Event Date and time: Monday 5th December 2016 | 07:00PM – 08:30PM
Venue details: Somerset House Screening Room, South Wing | London WC2R 1LA
Organisers: Somerset House | email@example.com
Event cost: £10.00 / £8.00 concessions
‘If I didn’t go to a party they’d say “Malick, how could you not turn up?”.’
Celebrating our current exhibition Malick Sidibé: The Eye of Modern Mali we invite a select panel of guests to reflect upon the master photographer’s candid images of Bamako youth in the ‘60s and ‘70s. Sidibé‘s evocative prints captured a time of greater freedom for many young people, who can be seen enjoying music, beach parties and their own fashions, but who also formed part of his social circle. Fast forwarding in time, our guests reflect upon what is happening now in contemporary cultural practice, especially in a London, where leisure and nightlife is under increased threat from urban developers, but inventive music and street style remain core to the capital’s identity. Joining the panel are cultural commentator Ekow Eshun, artist and curator Harris Elliott and photographer Dean Chalkley who use examples from their own experience and observations to make comparisons.
About the speakers:
Dean Chalkley is an award winning contemporary photographer and filmmaker based in London. Renowned for his iconic portraiture, Dean has shot many memorable magazine covers, record sleeves, advertising and fashion campaigns. His work reflects a love for sub and popular culture, celebrating the individuals within them. One notable collaboration with creative director Harris Elliott produced the highly acclaimed exhibition and publication, Return of the Rudeboy. Dean’s work has been exhibited in galleries internationally including FoMu, Somerset House, The V&A, The Turner Contemporary, La Foret Museum in Japan. It also features in the permanent MoMA Collection.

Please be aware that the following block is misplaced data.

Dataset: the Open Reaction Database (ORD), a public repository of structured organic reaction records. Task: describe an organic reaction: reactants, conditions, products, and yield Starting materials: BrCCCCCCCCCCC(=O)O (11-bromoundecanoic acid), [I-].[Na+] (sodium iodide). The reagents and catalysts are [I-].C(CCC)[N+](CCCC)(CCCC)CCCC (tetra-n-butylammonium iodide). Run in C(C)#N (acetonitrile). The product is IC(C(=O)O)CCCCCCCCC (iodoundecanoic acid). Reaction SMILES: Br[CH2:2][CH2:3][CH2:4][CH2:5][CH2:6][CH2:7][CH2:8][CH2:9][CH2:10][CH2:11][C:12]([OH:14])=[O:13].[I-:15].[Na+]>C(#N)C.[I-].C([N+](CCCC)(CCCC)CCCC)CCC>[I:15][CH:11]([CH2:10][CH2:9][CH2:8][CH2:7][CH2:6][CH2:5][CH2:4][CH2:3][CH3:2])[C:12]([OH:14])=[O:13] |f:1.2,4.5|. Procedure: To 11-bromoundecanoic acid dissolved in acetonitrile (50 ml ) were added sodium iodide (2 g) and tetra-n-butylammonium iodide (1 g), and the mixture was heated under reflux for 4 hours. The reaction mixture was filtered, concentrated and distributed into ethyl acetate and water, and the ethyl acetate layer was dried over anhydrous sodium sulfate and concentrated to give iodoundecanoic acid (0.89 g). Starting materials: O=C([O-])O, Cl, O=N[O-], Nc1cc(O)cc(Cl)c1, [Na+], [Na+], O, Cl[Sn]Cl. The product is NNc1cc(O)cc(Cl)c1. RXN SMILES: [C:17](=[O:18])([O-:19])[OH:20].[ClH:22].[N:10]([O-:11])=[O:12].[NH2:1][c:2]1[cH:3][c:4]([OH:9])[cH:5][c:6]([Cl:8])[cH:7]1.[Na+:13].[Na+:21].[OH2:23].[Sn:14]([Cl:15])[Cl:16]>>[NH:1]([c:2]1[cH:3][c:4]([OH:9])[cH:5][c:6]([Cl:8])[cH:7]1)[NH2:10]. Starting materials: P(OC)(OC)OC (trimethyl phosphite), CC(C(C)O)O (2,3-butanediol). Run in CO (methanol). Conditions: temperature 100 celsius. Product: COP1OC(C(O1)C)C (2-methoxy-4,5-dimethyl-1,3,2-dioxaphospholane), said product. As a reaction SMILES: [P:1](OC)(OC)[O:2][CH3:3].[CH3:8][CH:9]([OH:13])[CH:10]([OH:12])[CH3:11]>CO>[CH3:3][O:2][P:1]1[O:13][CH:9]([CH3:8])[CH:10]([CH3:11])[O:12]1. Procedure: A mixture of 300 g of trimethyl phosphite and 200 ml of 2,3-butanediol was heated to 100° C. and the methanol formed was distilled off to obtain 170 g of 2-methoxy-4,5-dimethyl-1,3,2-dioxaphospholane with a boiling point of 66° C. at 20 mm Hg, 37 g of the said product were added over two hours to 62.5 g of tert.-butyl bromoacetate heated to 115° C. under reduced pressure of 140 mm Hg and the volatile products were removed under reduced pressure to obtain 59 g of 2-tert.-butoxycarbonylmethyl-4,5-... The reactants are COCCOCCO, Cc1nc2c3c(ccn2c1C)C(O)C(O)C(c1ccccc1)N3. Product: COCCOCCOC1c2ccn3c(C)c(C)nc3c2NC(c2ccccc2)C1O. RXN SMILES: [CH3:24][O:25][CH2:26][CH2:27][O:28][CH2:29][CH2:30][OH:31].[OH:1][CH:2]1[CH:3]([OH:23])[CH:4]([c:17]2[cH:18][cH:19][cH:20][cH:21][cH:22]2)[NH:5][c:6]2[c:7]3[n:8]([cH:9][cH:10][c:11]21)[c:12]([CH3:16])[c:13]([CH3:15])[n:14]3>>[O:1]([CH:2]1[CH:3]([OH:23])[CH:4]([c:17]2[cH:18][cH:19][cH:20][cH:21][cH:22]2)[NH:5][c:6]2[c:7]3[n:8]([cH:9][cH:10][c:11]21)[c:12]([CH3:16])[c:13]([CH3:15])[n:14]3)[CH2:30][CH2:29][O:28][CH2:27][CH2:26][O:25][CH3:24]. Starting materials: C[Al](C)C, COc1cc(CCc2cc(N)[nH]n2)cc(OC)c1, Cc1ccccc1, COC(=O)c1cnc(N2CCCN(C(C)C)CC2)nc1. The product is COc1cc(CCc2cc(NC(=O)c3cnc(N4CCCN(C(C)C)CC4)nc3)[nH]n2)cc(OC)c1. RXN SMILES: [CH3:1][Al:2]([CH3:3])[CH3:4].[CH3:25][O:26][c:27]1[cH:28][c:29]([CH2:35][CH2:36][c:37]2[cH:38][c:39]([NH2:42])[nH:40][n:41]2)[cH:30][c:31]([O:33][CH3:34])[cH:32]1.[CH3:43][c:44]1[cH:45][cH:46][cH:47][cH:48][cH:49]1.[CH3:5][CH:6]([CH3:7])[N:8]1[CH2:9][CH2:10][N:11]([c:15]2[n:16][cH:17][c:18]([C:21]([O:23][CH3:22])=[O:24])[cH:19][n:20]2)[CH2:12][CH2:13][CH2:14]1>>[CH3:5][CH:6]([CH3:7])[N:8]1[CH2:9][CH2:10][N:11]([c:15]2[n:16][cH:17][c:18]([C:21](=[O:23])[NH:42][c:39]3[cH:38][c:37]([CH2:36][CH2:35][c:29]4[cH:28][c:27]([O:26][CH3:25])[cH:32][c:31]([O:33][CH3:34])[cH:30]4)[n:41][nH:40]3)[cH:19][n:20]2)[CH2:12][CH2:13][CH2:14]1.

Harris Elliott, Visual Storyteller, is a London based multi-disciplinary artist, curator and stylist who conceives and delivers gallery shows, installations, advertising and music campaigns for a range of international clients. Culture and art inspires his aesthetic. Harris is co-creator of the touring exhibition Return of the Rudeboy, curator of Punk in Translationand Creative Director for Kate Tempest, Let Them Eat Chaos
Ekow Eshun is a writer, cultural commentator and award-winning broadcaster.
His book, Black Gold of the Sun: Searching for Home in England and Africa was nominated for the Orwell Prize for political writing in 2005.
The former Director of the Institute of Contemporary Arts from 2005-10, he was also the former Editor of Arena and former Deputy Editor of The Face. His writing has appeared in publications including the Financial Times, The Guardian, The Observer, the New Statesman, Vogue and Wallpaper and he appears frequently on TV and radio programmes including Radio 4’s Saturday Review and Front Row. From 2000-2013 he was a regular contributor on the BBC’s flagship arts programme The Review Show. He has written and presented several documentaries for the BBC and Channel 4 including Living on the Line, winner of Best Documentary, One World Media Awards, 2000.